Les Misérables

Les Misérables

A musical by Alain Boublil and Claude-Michel Schönberg,
Lyrics by Herbert Kretzmer

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MAY 3 TO JUNE 1, 2013

NEW 2 P.M. MATINEE PERFORMANCE ADDED ON MAY 29TH!
KIDS K-12 ARE HALF-PRICE ON THIS ADDED PERFORMANCE, AS WELL AS ON ALL MONDAYS AND TUESDAYS!

7:30 p.m. Monday – Thursday Evenings
8:00 p.m. Friday & Saturday Evenings
2:00 p.m. Saturday Matinees

DIRECTOR’S NOTE

It is an enormous pleasure to return to PTC and once again direct Les Misérables alongside Karen Azenberg, with whom I had the pleasure of collaborating six years ago on PTC’s production of this amazing piece of musical theatre. One of the great joys of this incredible play is the fact that it translates the heart of Victor Hugo’s original novel so faithfully. Graham Robb, in his biography of Hugo, writes:

Les Misérables etches Hugo’s view of the world so deeply in the mind that it is impossible to be the same person after reading it – not just because it takes a noticeable percentage of one’s life to read it. The key to its effect lies in Hugo’s use of a sporadically omniscient narrator … a narrator who can best be described as God masquerading as a law-abiding bourgeois. In this way two points of view are constantly in play: society’s disgust and God’s pity.”

And Hugo in his preface to his masterpiece states:

“So long as there shall exist, by reason of law and custom, a social condemnation, which, in the face of civilization, artificially creates hells on earth, and complicates a destiny that is divine, with human fatality; so long as the three problems of the age: the degradation of man by poverty, the ruin of woman by starvation, and the dwarfing of childhood by physical and spiritual night, are not yet solved; as long as, in certain regions, social asphyxia shall be possible; in other words, and from a yet more extended point of view, so long as ignorance and misery remain on earth, books like this cannot be useless.”

Clearly, Hugo’s intent is to make a grand moral, ethical, social, political and spiritual statement. He does so however, by hanging those thematic elements on a series of immensely compelling and moving human stories. Towering above all the plot threads is the story of Jean Valjean’s journey towards grace and the intersecting arc of Javert’s journey to self-knowledge and ultimate inability to accept grace. In addition, it is the story of the Thénardiers’ rapacious attempts to control the world around them by denying the possibility of grace. It is the story of Fantine’s sacrifice, Marius and Cosette’s journey towards love, Enjolras’ and the student revolutionaries’ idealistic and ultimately futile attempt to change the world. It is these human stories, of course, that are the “stuff” of this musical play. But it is virtually impossible to consider this play without confronting head-on its deep and abiding sense of the spiritual. Trevor Nunn, the musical’s original director, wrote very astutely about the spiritual aspect of the novel that he wanted to ensure was explicit in the English language re-write of Boublil and Schönberg’s original French work: “Javert is someone who believes in a vengeful Old Testament God who will bring down plague and pestilence on all those who disobey the law; Valjean, in the light of his own experiences, has come to believe in redemption and that justice can exist in our world; Thénardier not only believes that God is dead but that he died a long time ago…”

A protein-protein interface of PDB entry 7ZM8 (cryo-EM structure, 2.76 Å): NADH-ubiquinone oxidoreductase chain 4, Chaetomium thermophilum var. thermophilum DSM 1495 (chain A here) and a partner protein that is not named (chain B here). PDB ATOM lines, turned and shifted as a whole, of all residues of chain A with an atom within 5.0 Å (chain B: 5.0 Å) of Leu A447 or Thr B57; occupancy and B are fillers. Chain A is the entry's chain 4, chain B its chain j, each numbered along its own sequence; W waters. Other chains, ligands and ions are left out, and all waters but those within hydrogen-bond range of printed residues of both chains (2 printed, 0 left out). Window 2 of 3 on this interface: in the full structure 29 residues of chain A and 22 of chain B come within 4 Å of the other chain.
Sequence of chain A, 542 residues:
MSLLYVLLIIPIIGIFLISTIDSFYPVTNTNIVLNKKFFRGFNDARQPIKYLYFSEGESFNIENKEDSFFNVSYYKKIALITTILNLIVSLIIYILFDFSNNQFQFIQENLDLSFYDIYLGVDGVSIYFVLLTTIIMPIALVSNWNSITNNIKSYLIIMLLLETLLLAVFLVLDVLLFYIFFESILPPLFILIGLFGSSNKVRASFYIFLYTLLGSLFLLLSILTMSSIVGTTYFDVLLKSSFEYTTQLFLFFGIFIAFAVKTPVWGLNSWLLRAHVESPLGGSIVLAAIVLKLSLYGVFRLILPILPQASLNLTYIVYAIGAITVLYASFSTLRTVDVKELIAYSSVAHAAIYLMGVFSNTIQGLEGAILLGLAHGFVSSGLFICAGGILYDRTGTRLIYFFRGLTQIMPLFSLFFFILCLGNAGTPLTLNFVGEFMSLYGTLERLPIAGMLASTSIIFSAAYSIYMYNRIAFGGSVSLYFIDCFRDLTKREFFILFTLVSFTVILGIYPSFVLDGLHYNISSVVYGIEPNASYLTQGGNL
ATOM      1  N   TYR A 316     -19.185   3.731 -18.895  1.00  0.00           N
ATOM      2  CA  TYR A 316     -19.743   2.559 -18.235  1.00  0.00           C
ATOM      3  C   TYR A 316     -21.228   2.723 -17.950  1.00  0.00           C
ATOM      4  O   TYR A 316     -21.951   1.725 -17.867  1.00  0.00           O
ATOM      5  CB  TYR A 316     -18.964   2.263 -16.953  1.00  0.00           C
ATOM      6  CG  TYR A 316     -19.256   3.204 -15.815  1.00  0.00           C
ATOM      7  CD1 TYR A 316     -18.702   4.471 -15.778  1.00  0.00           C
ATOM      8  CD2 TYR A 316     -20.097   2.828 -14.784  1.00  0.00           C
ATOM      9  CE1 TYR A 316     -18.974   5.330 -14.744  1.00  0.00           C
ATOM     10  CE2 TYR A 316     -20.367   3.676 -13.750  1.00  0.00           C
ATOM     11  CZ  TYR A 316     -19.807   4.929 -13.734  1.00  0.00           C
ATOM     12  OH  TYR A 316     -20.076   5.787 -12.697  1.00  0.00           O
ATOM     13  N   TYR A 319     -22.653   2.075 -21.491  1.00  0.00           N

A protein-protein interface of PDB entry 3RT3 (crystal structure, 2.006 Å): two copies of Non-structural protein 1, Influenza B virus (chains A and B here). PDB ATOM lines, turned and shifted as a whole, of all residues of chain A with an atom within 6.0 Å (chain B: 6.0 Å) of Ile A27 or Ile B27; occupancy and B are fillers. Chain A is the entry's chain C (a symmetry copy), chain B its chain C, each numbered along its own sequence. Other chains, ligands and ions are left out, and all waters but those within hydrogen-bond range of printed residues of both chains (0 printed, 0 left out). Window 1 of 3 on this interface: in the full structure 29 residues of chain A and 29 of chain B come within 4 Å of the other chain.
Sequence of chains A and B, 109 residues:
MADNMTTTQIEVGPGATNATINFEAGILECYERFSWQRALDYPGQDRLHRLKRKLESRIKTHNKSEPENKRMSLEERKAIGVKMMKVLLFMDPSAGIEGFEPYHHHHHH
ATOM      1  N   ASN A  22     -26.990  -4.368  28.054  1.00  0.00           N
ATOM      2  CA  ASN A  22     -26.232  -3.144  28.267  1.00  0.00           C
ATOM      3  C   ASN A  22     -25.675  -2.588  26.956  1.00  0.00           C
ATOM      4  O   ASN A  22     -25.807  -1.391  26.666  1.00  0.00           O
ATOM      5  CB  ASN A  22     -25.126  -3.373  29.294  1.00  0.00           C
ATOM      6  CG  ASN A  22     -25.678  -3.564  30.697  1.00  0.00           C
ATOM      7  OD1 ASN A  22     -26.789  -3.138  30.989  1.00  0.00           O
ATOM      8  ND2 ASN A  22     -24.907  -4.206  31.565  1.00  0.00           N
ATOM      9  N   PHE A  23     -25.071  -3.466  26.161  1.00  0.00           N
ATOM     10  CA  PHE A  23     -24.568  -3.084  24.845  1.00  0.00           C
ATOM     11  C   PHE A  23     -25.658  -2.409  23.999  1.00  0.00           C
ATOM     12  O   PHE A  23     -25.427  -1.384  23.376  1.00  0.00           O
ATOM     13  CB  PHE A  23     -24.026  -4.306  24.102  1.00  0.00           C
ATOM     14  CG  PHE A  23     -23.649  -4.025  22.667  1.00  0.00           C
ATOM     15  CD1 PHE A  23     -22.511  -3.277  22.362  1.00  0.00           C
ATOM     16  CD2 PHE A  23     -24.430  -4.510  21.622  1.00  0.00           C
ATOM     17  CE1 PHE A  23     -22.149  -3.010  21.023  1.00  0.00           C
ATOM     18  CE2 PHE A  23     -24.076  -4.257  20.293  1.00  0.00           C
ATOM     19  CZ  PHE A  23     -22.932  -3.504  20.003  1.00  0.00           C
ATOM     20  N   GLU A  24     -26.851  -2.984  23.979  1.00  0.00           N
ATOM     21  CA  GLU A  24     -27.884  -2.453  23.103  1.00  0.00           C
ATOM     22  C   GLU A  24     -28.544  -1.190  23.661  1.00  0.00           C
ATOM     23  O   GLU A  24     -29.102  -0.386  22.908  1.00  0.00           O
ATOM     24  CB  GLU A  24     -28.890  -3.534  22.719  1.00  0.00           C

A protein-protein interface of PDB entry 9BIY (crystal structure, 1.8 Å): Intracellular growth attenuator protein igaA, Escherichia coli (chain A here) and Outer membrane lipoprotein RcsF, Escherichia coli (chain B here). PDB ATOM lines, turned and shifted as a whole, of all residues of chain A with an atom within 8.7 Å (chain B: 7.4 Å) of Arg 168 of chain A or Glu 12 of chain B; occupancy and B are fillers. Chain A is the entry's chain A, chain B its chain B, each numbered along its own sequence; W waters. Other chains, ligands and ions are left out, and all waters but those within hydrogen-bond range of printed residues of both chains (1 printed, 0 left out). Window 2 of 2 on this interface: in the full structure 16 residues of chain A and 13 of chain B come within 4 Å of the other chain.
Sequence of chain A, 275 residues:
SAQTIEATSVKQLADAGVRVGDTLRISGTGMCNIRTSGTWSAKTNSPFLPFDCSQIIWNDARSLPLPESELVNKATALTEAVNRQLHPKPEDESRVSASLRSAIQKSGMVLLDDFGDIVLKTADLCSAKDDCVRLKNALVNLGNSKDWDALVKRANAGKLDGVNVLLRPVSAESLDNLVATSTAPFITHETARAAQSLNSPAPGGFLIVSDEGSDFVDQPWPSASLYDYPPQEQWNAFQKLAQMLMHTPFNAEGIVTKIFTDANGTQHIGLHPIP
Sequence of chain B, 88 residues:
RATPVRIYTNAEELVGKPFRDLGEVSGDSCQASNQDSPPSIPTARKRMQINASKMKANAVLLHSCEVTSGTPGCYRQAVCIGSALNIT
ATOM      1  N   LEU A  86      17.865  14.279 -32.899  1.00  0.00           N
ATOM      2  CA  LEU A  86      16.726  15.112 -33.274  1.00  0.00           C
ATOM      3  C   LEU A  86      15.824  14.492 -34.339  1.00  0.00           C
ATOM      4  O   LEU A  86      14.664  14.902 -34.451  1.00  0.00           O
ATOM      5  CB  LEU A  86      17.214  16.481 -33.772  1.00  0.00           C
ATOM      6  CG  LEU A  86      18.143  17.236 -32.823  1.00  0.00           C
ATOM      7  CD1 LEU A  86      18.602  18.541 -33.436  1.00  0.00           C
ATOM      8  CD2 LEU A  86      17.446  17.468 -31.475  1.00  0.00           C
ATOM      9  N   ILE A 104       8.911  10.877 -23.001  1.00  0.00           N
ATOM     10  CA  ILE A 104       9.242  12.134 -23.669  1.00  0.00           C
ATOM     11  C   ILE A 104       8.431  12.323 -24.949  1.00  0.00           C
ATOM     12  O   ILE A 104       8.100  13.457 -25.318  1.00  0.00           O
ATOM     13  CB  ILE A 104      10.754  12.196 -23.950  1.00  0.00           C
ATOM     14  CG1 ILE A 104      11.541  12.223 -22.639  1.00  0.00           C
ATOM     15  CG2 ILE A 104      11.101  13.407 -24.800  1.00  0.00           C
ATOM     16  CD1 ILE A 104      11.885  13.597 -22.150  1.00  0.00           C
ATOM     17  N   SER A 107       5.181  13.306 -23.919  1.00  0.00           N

The power of the musical Les Misérables lives in the fact that the authors were scrupulously faithful to Hugo’s vision of a spiritual humanism. It is not a vision rooted in creed or sect. In fact, at the time of his death the French Parliament rushed through a decree restoring the Panthéon from a Church to a secular building to house the “great atheist.” Hugo violently rejected all organized religion and on his deathbed his heirs specifically refused the Arch Bishop of Paris’ offer of last rites. The words of Hugo’s Will had become public knowledge: “I shall close my terrestrial eye, but my spiritual eye will remain open, wider than ever. I reject the prayers of all churches. I ask for a prayer from every soul.”                                                                                                                                                                                        —Director Charles Morey


This production is sponsored by:

Richard K. and Shirley S. Hemingway Foundation

The Ray, Quinney and Nebeker Foundation

The S.J. and Jessie E. Quinney Foundation